I've heard from a friend that citizens of The Capitol can buy tributes for various reasons.

Is this true?

If so, please provide a source and more information about this.

  • I'm assuming by 'tributes' you mean victors?
    – Möoz
    Jun 10, 2015 at 22:51

2 Answers 2


Mooz's answer is an excellent summary, but since it relies mainly on Wikia quotes, I thought a canon answer would also be helpful. Here's the relevant excerpt from Mockingjay (Chapter 12, page 170; emphasis mine).

"President Snow used to ... sell me ... my body, that is," Finnick begins in a flat, removed tone. "I wasn't the only one. If a victor is considered desirable, the president gives them as a reward or allows people to buy them for an exorbitant amount of money. If you refuse, he kills someone you love. So you do it."

That explains it, then. Finnick's parade of lovers in the Capitol. They were never real lovers. Just people like our old Head Peacekeeper, Cray, who bought desperate girls to devour and discard because he could. I want to interrupt the taping and beg Finnick's forgiveness for every false thought I've ever had about him. But we have a job to do, and I sense Finnick's role will be far more effective than mine.

"I wasn't the only one, but I was the most popular," he says. "And perhaps the most defenseless, because the people I loved were so defenseless."

Here's why the same didn't happen to Haymitch (same chapter, a couple of pages later):

"Is that what happened to you?" I ask Haymitch.

"No. My mother and younger brother. My girl. They were all dead two weeks after I was crowned victor. Because of that stunt I pulled with the force field," he answers. "Snow had no one to use against me."

"I'm surprised he didn't just kill you," I say.

"Oh, no. I was the example. The person to hold up to the young Finnicks and Johannas and Cashmeres."

  • Stunt with the force field?
    – user16696
    Jun 8, 2015 at 2:52
  • 1
    @cde Haymitch won his games by using the force field which was built to keep them in the arena to his advantage. He used it to bounce his weapon back to him and killed his attacker.
    – Möoz
    Jun 8, 2015 at 3:11
  • That seems like a bad reason to kill his family for...
    – user16696
    Jun 8, 2015 at 3:34
  • @cde Who ever said President Snow wasn't bad? ;-)
    – Rand al'Thor
    Jun 9, 2015 at 17:30
  • 1
    Snow is a prick, not stupid. Killing his family for being creative in the hunger games is a stupid reason, since it deprives him of leverage.
    – user16696
    Jun 9, 2015 at 18:12


What you're thinking about is Finnick Odair; from the Wikia page:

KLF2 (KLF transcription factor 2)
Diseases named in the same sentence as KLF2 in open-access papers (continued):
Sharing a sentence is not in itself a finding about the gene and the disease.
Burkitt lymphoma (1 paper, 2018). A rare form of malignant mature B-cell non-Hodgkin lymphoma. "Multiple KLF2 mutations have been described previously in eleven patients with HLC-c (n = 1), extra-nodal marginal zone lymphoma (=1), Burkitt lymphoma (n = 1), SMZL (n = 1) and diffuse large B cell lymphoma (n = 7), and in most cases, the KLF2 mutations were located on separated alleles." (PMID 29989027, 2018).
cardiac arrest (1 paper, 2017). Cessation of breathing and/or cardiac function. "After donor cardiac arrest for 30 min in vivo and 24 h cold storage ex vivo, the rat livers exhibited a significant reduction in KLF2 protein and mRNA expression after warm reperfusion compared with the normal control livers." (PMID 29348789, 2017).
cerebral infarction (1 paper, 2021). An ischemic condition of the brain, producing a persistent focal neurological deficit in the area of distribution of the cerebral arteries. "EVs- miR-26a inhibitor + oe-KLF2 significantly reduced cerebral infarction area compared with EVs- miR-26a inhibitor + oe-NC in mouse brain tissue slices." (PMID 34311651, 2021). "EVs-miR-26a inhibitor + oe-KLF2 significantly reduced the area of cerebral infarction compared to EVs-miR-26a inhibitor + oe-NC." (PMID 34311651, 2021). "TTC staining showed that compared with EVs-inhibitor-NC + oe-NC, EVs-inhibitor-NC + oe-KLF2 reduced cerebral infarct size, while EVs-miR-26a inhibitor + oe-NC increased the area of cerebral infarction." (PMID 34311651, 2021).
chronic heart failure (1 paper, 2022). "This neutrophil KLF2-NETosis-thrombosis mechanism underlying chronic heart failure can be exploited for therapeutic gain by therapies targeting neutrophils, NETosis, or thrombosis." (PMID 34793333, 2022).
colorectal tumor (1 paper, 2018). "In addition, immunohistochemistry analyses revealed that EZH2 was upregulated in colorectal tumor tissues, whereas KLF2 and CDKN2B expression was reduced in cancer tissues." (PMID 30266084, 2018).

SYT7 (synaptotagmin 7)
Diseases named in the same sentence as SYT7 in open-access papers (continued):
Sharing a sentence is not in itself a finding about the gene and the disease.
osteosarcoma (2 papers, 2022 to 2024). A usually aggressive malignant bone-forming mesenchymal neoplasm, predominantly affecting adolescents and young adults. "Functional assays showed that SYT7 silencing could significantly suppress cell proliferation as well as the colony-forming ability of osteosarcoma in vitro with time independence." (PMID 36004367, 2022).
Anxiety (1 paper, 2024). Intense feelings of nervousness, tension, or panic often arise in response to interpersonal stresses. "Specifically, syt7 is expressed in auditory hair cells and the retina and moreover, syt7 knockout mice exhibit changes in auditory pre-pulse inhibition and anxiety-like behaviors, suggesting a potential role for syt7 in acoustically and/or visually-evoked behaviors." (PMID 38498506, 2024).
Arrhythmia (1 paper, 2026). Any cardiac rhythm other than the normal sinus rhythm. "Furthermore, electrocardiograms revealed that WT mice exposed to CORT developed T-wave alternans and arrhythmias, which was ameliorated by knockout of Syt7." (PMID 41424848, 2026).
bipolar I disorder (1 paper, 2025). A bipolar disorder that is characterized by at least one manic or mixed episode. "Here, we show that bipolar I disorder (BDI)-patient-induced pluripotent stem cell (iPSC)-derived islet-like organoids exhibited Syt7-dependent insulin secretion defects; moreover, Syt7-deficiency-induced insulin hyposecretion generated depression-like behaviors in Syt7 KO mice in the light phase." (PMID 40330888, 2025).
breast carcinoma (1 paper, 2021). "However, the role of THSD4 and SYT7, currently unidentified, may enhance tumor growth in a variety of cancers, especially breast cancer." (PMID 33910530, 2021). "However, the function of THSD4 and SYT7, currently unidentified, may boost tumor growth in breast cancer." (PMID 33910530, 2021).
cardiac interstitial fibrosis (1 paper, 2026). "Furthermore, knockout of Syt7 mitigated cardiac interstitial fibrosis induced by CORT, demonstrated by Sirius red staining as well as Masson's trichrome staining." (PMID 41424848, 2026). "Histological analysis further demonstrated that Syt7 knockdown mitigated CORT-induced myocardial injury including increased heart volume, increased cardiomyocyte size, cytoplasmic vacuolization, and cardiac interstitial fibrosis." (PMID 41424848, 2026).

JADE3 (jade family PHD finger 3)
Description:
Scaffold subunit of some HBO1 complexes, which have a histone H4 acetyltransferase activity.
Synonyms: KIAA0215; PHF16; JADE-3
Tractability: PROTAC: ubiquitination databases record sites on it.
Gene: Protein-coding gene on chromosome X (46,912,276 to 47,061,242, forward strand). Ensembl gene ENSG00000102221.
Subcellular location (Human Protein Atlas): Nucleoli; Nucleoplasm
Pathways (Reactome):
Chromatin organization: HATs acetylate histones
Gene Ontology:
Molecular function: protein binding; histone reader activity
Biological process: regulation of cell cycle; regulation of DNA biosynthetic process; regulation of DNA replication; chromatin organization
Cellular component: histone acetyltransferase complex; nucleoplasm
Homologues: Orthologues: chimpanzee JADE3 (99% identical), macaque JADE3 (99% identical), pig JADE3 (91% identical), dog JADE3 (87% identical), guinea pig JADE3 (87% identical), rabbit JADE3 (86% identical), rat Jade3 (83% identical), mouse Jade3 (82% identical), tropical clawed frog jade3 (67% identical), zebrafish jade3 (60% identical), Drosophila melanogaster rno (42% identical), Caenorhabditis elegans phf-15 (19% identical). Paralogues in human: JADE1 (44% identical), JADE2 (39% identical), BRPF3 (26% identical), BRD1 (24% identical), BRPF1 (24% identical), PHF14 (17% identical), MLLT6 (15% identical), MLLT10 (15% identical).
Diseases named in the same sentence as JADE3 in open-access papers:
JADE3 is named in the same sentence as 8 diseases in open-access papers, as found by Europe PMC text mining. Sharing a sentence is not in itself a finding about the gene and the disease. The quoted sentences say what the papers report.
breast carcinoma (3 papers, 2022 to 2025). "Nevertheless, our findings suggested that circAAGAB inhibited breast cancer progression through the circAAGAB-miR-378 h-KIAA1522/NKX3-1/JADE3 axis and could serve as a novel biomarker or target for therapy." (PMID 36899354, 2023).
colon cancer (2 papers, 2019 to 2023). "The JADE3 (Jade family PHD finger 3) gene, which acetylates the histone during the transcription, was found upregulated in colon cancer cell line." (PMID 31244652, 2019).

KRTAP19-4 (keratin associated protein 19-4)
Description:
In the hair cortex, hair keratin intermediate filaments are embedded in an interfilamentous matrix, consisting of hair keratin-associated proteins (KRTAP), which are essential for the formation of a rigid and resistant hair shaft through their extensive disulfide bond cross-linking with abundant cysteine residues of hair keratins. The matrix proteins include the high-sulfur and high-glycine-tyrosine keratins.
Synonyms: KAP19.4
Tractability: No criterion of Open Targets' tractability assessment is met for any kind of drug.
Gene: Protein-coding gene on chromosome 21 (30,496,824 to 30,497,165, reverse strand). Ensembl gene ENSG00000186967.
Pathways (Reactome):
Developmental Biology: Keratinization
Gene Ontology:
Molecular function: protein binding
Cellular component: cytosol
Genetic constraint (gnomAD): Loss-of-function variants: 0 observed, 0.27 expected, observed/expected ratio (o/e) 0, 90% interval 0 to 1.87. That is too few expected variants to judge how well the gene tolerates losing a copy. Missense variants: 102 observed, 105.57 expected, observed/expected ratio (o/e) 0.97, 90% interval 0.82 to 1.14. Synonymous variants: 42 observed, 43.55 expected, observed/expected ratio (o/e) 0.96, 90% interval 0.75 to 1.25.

In Mockingjay, it was revealed that President Snow "rented" his body out to wealthy Capitol citizens and if Finnick refused, President Snow would kill somebody he loved.".

But there is no evidence that this is common practice in The Capitol.

I would wager though that there are prostitutes in The Capitol. I base this on the fact that Panem is a derivative of Panem Et Circes[2][3], which means "Bread and Circuses". This means that the citizens of The Capitol are lavishly catered for, and distracted with entertainment - this apparently includes the use of prostitution.

Another reference I can think of is Johanna Mason, who apparently:

President Snow later killed her family after the games, because she would not agree on being prostituted, since she was a very desireable[sic] victor.[4]

President Snow has also apparently forced other victors into prostition; from his Wikia page:

He [Snow] was not hesitant to use people for his personal advantage. For example, he used Finnick and other (unknown) attractive victors and sold them into prostitution to affluent Capitol citizens. Cashmere was also one of his victims of prostitution. Snow tried to prostitute Johanna Mason as well, but she refused to go along with his plan. Because of this, he ruthlessly killed all of her loved ones, which only inflamed her hatred of him further rather than breaking her.[5]

There is an excellent article on this subject by Angel Daniel Matos, called Male Prostitution and [The Hunger Games] – The Case of Finnick Odair.

  • 3
    I thought Finnick told Katniss it was very common, and the main reason she had been spared was because of the fame of her romance with Peeta. Based on the quotes you provided, it certainly seems to be common practice in the Capitol.
    – childcat15
    Jun 7, 2015 at 22:08

Your Answer

By clicking “Post Your Answer”, you agree to our terms of service and acknowledge you have read our privacy policy.

Not the answer you're looking for? Browse other questions tagged or ask your own question.